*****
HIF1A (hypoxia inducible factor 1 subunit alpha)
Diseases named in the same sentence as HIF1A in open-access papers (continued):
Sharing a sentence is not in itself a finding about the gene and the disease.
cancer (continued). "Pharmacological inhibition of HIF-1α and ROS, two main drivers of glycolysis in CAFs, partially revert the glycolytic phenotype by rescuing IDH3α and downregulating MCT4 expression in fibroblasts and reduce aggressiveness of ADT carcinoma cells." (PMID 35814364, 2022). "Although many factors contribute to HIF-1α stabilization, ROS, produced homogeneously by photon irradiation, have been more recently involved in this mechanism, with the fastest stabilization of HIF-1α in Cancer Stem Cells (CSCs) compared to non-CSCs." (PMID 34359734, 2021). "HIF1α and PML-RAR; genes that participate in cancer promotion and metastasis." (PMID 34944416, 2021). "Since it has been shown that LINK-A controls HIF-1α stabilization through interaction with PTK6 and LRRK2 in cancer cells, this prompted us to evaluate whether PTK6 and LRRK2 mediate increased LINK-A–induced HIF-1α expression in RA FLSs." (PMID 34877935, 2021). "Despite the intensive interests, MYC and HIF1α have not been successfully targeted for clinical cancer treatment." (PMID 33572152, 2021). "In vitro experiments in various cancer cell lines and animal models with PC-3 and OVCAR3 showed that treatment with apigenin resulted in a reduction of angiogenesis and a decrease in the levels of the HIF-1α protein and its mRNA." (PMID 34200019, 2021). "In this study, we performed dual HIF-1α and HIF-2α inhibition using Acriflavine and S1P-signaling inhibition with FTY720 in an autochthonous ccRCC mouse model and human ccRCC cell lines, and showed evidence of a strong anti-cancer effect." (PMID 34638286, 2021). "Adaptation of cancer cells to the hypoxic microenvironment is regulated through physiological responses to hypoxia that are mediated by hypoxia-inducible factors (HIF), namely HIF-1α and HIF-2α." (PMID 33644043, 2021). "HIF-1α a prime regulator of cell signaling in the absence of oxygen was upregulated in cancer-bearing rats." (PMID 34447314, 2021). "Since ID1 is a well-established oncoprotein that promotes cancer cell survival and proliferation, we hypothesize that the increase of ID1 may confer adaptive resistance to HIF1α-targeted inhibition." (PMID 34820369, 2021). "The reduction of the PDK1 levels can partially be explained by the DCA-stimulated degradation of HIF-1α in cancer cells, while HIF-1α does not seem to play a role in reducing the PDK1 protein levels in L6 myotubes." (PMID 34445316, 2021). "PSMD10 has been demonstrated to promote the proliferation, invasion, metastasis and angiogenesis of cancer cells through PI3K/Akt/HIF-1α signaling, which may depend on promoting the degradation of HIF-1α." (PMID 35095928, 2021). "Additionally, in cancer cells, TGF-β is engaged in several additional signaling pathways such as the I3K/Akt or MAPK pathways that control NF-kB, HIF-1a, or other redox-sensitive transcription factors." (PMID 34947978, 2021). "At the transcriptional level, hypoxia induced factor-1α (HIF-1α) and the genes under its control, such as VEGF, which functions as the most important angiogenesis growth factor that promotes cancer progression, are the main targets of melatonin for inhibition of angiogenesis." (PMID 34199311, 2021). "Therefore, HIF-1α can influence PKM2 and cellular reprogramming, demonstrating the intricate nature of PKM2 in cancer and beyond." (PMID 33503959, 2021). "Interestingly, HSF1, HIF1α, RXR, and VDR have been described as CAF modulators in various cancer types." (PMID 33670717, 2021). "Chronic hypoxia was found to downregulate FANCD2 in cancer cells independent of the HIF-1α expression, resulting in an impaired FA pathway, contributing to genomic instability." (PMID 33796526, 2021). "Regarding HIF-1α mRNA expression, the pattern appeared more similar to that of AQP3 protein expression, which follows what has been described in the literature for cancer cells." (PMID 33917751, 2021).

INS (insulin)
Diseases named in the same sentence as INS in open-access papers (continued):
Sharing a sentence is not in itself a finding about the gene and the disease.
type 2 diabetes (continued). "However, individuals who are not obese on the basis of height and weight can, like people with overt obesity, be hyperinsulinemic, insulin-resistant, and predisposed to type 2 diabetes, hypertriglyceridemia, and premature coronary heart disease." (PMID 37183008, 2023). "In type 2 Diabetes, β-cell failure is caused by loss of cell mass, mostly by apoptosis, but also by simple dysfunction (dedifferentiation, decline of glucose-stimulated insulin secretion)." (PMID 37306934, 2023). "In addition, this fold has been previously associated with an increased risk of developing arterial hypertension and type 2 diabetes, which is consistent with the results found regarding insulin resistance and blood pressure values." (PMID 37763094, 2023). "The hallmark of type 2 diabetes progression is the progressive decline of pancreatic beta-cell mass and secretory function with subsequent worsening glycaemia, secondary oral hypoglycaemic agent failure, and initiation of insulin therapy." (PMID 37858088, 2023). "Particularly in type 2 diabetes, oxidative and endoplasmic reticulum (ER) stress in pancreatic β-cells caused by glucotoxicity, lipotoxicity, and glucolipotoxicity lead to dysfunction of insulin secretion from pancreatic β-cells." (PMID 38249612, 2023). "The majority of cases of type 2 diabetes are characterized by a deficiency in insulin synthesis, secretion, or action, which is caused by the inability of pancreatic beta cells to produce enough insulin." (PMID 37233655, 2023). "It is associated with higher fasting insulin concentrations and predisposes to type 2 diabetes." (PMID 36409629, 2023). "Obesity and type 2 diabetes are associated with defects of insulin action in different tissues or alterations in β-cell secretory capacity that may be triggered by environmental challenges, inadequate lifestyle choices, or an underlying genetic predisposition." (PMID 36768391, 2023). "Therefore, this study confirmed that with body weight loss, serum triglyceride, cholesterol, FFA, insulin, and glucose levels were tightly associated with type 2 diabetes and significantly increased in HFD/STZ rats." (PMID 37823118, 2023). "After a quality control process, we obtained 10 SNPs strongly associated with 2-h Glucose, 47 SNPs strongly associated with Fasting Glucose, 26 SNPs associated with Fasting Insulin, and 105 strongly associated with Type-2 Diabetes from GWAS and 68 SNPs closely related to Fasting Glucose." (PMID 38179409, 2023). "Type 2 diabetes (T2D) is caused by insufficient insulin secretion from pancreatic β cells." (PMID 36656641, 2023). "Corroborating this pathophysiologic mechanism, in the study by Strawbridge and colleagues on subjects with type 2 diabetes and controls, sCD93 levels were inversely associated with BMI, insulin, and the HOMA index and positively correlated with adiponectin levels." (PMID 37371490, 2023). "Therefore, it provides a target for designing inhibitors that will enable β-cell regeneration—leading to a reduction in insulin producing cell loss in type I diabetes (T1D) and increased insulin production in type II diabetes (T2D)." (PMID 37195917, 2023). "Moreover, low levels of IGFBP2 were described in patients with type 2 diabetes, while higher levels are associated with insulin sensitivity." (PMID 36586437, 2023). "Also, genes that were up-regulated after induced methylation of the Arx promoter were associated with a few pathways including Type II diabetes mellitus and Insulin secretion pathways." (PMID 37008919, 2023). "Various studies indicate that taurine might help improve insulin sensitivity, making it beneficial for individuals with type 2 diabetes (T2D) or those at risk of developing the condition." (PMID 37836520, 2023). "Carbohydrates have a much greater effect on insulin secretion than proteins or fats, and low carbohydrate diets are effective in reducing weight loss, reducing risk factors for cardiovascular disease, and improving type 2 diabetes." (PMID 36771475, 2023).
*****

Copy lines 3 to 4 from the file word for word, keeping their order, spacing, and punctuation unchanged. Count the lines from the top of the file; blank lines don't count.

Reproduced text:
Sharing a sentence is not in itself a finding about the gene and the disease.
cancer (continued). "Pharmacological inhibition of HIF-1α and ROS, two main drivers of glycolysis in CAFs, partially revert the glycolytic phenotype by rescuing IDH3α and downregulating MCT4 expression in fibroblasts and reduce aggressiveness of ADT carcinoma cells." (PMID 35814364, 2022). "Although many factors contribute to HIF-1α stabilization, ROS, produced homogeneously by photon irradiation, have been more recently involved in this mechanism, with the fastest stabilization of HIF-1α in Cancer Stem Cells (CSCs) compared to non-CSCs." (PMID 34359734, 2021). "HIF1α and PML-RAR; genes that participate in cancer promotion and metastasis." (PMID 34944416, 2021). "Since it has been shown that LINK-A controls HIF-1α stabilization through interaction with PTK6 and LRRK2 in cancer cells, this prompted us to evaluate whether PTK6 and LRRK2 mediate increased LINK-A–induced HIF-1α expression in RA FLSs." (PMID 34877935, 2021). "Despite the intensive interests, MYC and HIF1α have not been successfully targeted for clinical cancer treatment." (PMID 33572152, 2021). "In vitro experiments in various cancer cell lines and animal models with PC-3 and OVCAR3 showed that treatment with apigenin resulted in a reduction of angiogenesis and a decrease in the levels of the HIF-1α protein and its mRNA." (PMID 34200019, 2021). "In this study, we performed dual HIF-1α and HIF-2α inhibition using Acriflavine and S1P-signaling inhibition with FTY720 in an autochthonous ccRCC mouse model and human ccRCC cell lines, and showed evidence of a strong anti-cancer effect." (PMID 34638286, 2021). "Adaptation of cancer cells to the hypoxic microenvironment is regulated through physiological responses to hypoxia that are mediated by hypoxia-inducible factors (HIF), namely HIF-1α and HIF-2α." (PMID 33644043, 2021). "HIF-1α a prime regulator of cell signaling in the absence of oxygen was upregulated in cancer-bearing rats." (PMID 34447314, 2021). "Since ID1 is a well-established oncoprotein that promotes cancer cell survival and proliferation, we hypothesize that the increase of ID1 may confer adaptive resistance to HIF1α-targeted inhibition." (PMID 34820369, 2021). "The reduction of the PDK1 levels can partially be explained by the DCA-stimulated degradation of HIF-1α in cancer cells, while HIF-1α does not seem to play a role in reducing the PDK1 protein levels in L6 myotubes." (PMID 34445316, 2021). "PSMD10 has been demonstrated to promote the proliferation, invasion, metastasis and angiogenesis of cancer cells through PI3K/Akt/HIF-1α signaling, which may depend on promoting the degradation of HIF-1α." (PMID 35095928, 2021). "Additionally, in cancer cells, TGF-β is engaged in several additional signaling pathways such as the I3K/Akt or MAPK pathways that control NF-kB, HIF-1a, or other redox-sensitive transcription factors." (PMID 34947978, 2021). "At the transcriptional level, hypoxia induced factor-1α (HIF-1α) and the genes under its control, such as VEGF, which functions as the most important angiogenesis growth factor that promotes cancer progression, are the main targets of melatonin for inhibition of angiogenesis." (PMID 34199311, 2021). "Therefore, HIF-1α can influence PKM2 and cellular reprogramming, demonstrating the intricate nature of PKM2 in cancer and beyond." (PMID 33503959, 2021). "Interestingly, HSF1, HIF1α, RXR, and VDR have been described as CAF modulators in various cancer types." (PMID 33670717, 2021). "Chronic hypoxia was found to downregulate FANCD2 in cancer cells independent of the HIF-1α expression, resulting in an impaired FA pathway, contributing to genomic instability." (PMID 33796526, 2021). "Regarding HIF-1α mRNA expression, the pattern appeared more similar to that of AQP3 protein expression, which follows what has been described in the literature for cancer cells." (PMID 33917751, 2021).